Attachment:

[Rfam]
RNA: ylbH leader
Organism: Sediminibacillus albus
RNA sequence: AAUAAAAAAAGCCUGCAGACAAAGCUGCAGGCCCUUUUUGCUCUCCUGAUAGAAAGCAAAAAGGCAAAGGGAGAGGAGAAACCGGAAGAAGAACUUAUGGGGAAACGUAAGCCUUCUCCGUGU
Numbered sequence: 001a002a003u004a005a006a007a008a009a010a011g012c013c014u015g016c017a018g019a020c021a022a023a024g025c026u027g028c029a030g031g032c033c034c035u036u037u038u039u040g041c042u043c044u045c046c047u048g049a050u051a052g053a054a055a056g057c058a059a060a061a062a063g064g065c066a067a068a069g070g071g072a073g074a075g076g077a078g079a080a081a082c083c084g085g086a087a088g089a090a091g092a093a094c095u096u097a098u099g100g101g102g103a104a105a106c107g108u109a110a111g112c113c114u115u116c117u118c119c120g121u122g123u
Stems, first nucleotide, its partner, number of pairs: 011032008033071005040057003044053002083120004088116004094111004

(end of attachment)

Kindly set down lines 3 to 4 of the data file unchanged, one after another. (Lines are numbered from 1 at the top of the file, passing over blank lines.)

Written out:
Organism: Sediminibacillus albus
RNA sequence: AAUAAAAAAAGCCUGCAGACAAAGCUGCAGGCCCUUUUUGCUCUCCUGAUAGAAAGCAAAAAGGCAAAGGGAGAGGAGAAACCGGAAGAAGAACUUAUGGGGAAACGUAAGCCUUCUCCGUGU